Charcoal Portraits - Portrait Lighting Techniques

Portrait Lighting Techniques

  • Portrait Lighting Techniques
 
 
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How you set up the lighting of your portrait can have a dramatic effect on the mood of the work. Our slide show above illustrates some examples of the different physical and psychological effects on the same subject due to changing lighting conditions.

Portrait Lighting Techniques:
A Side Light

 

charcoal-portrait-lighting-left-side
charcoal-portrait-lighting-right-side
Flip

Click on the flip icon to alternate side lights.

Using a side light accentuates the three dimensional form of the subject which is further enhanced by the contrasting background. With one side of the face more visible and the other more hidden it also adds a psychological depth to the character of the sitter. There is no real difference whether you light your subject from the left or the right. It is just a matter of personal choice.

 

Portrait Lighting Techniques:

A Front Light

 

Charcoal Portraits - Front Light

 

Using a front light creates a cold impassive 'mugshot', the type of photo booth image that documents a face for official purposes. This unimaginative and functional lighting is probably the reason why most of us hate our passport or ID-photographs.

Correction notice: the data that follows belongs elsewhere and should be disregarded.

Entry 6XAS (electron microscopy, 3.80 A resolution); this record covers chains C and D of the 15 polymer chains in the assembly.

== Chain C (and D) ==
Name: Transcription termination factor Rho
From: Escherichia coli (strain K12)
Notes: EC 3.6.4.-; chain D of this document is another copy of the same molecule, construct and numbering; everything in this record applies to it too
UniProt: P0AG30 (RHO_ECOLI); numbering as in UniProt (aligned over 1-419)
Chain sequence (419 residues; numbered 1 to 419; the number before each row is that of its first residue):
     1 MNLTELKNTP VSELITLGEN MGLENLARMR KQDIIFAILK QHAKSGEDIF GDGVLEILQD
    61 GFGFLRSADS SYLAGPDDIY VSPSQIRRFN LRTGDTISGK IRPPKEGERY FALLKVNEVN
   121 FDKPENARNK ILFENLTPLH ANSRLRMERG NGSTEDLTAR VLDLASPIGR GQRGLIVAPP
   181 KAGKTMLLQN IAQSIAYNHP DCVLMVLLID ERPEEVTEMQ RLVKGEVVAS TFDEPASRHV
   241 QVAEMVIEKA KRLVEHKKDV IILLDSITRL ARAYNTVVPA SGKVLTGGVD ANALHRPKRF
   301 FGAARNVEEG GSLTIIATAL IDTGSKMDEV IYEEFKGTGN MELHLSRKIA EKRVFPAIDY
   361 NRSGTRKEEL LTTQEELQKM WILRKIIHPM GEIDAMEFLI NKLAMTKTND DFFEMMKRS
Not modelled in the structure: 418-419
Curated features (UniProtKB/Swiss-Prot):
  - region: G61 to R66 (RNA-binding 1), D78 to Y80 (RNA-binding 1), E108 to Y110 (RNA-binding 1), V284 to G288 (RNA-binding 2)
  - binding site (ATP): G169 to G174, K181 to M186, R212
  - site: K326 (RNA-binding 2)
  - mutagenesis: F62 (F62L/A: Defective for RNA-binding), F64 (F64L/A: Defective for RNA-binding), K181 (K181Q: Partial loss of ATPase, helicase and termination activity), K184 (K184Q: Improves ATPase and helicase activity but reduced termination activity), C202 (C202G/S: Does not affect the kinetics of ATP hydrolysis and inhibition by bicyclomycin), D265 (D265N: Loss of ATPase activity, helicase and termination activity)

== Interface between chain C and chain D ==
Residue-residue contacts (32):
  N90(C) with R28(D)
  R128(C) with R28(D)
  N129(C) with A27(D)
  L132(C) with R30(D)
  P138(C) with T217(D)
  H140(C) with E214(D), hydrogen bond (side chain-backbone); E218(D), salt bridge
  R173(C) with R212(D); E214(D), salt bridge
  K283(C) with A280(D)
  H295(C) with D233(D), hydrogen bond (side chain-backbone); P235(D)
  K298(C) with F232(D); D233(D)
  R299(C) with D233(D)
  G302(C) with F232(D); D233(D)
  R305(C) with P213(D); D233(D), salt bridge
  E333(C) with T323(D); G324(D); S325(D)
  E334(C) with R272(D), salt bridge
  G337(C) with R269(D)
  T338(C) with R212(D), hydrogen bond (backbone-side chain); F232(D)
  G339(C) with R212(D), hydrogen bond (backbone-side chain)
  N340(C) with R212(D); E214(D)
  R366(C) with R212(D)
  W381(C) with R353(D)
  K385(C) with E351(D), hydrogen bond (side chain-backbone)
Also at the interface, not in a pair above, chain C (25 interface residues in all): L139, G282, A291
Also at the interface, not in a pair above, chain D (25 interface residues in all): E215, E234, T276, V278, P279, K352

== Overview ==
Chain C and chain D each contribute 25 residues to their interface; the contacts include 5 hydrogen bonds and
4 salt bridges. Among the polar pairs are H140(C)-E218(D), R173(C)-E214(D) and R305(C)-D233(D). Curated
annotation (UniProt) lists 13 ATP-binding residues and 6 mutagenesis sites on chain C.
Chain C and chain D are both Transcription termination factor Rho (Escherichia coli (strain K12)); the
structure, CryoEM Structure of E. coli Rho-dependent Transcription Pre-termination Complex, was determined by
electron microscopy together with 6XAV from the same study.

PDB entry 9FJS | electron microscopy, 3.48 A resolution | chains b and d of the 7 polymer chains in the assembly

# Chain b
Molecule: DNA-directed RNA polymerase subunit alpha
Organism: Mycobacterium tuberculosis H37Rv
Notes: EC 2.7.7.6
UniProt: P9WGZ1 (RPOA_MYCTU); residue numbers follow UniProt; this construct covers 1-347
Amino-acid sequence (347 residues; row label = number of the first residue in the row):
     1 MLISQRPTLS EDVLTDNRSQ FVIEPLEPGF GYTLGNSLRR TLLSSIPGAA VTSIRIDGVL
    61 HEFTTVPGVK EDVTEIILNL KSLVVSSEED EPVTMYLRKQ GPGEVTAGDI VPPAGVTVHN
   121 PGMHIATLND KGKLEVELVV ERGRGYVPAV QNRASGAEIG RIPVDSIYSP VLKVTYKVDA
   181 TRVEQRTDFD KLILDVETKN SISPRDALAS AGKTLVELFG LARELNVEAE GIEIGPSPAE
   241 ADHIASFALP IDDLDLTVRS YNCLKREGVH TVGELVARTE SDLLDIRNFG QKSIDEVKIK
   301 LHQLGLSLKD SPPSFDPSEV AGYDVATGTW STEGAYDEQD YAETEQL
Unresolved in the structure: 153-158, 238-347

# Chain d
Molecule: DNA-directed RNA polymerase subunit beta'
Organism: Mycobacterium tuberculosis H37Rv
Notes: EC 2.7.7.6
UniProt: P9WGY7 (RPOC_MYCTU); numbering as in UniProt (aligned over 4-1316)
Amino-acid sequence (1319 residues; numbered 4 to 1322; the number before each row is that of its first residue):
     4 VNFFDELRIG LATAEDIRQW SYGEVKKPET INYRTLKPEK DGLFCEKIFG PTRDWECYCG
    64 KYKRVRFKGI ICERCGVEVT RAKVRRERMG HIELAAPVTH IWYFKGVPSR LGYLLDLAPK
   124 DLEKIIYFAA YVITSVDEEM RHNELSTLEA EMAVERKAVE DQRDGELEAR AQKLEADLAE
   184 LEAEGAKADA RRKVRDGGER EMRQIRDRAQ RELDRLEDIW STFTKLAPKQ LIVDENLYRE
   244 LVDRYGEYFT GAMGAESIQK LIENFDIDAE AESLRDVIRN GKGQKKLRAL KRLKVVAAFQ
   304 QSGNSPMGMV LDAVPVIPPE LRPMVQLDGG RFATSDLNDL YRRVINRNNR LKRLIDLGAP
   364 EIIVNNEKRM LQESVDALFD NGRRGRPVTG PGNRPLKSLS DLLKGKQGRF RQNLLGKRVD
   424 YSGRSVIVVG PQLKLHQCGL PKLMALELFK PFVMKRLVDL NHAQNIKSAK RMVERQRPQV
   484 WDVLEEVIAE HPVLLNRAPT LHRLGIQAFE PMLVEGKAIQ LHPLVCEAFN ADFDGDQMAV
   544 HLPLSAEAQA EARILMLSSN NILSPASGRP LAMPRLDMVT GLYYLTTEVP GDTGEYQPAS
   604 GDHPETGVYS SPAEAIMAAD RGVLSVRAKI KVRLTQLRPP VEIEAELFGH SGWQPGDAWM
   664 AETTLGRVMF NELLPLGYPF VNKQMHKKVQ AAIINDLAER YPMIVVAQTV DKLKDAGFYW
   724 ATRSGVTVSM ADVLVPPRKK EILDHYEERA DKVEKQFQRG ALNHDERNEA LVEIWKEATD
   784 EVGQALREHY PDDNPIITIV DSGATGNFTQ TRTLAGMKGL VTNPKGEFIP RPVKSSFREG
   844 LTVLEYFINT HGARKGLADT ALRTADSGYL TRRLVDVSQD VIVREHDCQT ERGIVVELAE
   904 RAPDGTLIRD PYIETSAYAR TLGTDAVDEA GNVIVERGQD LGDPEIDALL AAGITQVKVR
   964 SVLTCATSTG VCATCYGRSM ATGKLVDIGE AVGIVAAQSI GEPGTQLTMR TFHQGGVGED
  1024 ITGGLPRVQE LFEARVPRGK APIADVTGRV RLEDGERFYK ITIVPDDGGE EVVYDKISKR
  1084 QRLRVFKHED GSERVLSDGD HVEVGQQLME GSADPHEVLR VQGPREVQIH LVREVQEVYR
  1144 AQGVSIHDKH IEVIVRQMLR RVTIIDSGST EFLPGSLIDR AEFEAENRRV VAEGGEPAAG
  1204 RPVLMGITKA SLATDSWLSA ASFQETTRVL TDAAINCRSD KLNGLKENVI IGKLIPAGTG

Portrait Lighting Techniques:
a Top Light

 

Charcoal Portraits - Top Light

 

Using a top light creates an other-worldly atmosphere. This direct light source suggests some kind of external influence that evokes a spiritual or contemplative mood.

 

Portrait Lighting Techniques:
A Bottom Light

 

Charcoal Portraits - Bottom Light

 

If we interpret direct light from above as having a spiritual origin, we correspondingly understand direct light from below as having a malevolent one. The light source is turned upside down, switching the planes of the face from a reassuring positive to a disturbing negative. Features that we normally assume to be dark such as the eye sockets, below the nose and the upper lip, flip to light and confound your expectations. Consequently, a bottom light source is most frequently used in images of horror.

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